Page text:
Descriptive Gazetteer Entry for Leicestershire

Leicestershire, inland co. of England, bounded N. by Notts, E. by Lincolnshire and Rutland, SE. by Northamptonshire, SW. by Warwickshire, and NW. by Derbyshire; greatest length, about 44 miles; greatest breadth, about40 miles; area, 511,907 ac., pop. 321,258. Low undulating hills cover the surface of the county, the highest elevation being Bardon Hill (902 ft.), in the Charnwood range. Charnwood Forest, in the NW., is now nearly destitute of trees. The principal rivers are tributaries of the Trent, which flows in the NW. of the county; these are the Soar, Wreak, Anker, Devon, and Mease. The Avon and Welland flow in the S. Two canals, the Union and the Grand Union, are connected with the Grand Junction Canal. Much of the soil is loamy, and the richest districts are kept in pasture, upon which are reared the varieties of sheep and cattle for which the county is famous. Dairy farms are numerous, especially in the vicinity of Melton Mowbray where the well-known Stilton cheese is largely produced. (For agricultural statistics, see Appendix.) Leicestershire consists mostly of the new reel sandstone formation. The coal measures have a total area of about 15 square miles, the most productive mines being in the neighbourhood of Ashby de la Zouch. Hosiery is the Leading mfr., the wool employed being that of Leicestershire sheep. The county has 6 hundreds, 332 pars, and 8 parts, and the parliamentary and municipal bor. of Leicester (2 members). It is almost entirely in the diocese of Peterborough. For Parliamentary purposes the county is divided into 4 divisions - Eastern, or Melton; Mid, or Loughborough; Western, or Bosworth; and Southern, or Harborough, 1 member for each division.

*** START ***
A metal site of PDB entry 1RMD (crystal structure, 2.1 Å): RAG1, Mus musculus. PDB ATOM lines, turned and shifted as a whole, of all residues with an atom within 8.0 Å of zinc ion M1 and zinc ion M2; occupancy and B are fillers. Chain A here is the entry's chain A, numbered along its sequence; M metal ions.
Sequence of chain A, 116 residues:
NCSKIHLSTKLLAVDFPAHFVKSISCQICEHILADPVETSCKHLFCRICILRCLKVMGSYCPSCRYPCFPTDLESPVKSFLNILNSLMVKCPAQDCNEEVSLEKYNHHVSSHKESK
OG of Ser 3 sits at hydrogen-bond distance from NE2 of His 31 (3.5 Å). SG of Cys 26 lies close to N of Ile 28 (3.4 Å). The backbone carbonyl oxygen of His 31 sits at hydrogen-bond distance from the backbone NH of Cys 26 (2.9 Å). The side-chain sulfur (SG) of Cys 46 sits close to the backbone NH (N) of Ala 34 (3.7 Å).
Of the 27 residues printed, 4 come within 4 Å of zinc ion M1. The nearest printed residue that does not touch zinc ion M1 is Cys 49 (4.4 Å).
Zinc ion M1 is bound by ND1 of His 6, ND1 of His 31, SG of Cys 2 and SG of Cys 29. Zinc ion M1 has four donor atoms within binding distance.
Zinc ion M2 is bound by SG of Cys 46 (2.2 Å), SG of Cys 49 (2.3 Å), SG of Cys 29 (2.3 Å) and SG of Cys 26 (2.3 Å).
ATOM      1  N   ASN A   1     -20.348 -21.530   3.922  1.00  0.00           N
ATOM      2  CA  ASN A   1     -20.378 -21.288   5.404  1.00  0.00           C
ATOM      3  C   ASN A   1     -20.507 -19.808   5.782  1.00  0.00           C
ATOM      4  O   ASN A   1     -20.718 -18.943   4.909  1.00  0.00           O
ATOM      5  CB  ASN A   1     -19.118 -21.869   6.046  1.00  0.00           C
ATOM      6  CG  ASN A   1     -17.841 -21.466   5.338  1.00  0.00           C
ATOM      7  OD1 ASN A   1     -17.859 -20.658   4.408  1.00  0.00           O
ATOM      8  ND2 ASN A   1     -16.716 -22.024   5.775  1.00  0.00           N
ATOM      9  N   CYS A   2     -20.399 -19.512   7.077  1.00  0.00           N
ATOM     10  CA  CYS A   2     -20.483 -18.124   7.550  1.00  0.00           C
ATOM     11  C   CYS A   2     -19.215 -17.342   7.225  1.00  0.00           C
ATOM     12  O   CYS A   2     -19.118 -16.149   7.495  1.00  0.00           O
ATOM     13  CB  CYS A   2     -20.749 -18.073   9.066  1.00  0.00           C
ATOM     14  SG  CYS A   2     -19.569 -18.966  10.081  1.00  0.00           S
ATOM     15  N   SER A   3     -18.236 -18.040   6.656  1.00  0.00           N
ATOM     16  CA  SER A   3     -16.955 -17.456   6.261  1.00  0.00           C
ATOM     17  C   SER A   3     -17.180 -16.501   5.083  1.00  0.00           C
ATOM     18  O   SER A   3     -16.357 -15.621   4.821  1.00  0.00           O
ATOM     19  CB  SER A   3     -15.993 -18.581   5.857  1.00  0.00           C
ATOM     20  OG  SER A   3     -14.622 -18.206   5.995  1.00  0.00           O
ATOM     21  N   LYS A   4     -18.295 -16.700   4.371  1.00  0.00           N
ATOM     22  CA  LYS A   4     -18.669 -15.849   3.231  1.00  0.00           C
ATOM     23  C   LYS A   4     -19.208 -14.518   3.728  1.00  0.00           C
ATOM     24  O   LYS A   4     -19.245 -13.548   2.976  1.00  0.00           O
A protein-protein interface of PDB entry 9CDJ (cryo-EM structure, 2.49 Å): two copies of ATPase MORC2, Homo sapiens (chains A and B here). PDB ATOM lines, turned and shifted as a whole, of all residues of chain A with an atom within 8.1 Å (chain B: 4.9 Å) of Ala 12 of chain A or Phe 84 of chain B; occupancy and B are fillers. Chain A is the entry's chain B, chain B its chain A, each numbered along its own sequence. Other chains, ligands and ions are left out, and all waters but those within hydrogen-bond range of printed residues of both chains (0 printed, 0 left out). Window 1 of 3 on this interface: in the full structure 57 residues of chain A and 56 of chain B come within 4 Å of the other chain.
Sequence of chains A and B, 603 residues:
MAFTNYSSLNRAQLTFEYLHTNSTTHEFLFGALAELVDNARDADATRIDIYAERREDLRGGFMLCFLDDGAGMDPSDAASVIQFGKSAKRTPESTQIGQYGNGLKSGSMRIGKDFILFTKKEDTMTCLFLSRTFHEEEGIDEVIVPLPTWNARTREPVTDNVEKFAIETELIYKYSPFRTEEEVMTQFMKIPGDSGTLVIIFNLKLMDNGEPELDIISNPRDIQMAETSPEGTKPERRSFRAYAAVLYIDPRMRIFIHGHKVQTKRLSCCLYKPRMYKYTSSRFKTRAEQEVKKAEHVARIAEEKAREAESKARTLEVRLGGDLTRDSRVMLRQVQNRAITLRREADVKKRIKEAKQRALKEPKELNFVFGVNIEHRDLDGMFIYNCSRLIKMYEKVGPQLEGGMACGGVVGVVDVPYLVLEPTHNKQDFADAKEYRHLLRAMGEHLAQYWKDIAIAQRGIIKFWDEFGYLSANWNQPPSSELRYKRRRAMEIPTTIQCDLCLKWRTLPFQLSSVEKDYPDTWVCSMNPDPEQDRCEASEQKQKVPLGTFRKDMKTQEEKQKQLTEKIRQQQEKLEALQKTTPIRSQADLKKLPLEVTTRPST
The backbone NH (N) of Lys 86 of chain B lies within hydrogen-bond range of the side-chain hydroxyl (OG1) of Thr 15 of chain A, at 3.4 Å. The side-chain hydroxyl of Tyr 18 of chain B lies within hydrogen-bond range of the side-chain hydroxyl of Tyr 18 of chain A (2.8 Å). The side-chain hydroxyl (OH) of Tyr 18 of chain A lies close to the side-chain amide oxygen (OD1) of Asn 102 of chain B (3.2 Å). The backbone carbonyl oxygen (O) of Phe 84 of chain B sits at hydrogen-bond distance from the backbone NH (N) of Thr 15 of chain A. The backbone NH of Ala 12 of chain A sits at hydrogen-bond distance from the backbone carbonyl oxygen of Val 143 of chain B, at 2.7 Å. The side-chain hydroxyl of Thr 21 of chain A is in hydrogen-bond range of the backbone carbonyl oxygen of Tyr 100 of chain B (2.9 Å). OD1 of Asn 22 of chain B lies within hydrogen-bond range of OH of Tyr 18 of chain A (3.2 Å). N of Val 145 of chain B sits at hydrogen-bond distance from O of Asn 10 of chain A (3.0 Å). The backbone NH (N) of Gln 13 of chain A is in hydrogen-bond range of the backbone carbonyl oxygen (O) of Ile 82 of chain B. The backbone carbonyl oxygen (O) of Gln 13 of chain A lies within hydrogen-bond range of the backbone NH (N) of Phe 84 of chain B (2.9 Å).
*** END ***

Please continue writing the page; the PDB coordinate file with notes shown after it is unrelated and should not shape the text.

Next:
(John Bartholomew, Gazetteer of the British Isles (1887))

Linked entities:
Feature Description: "Inland county"   (ADL Feature Type: "countries, 2nd order divisions")
Administrative units: Leicestershire AncC
Place: Leicestershire

Go to the linked place page for a location map, and for access to other historical writing about the place. Pages for linked administrative units may contain historical statistics and information on boundaries.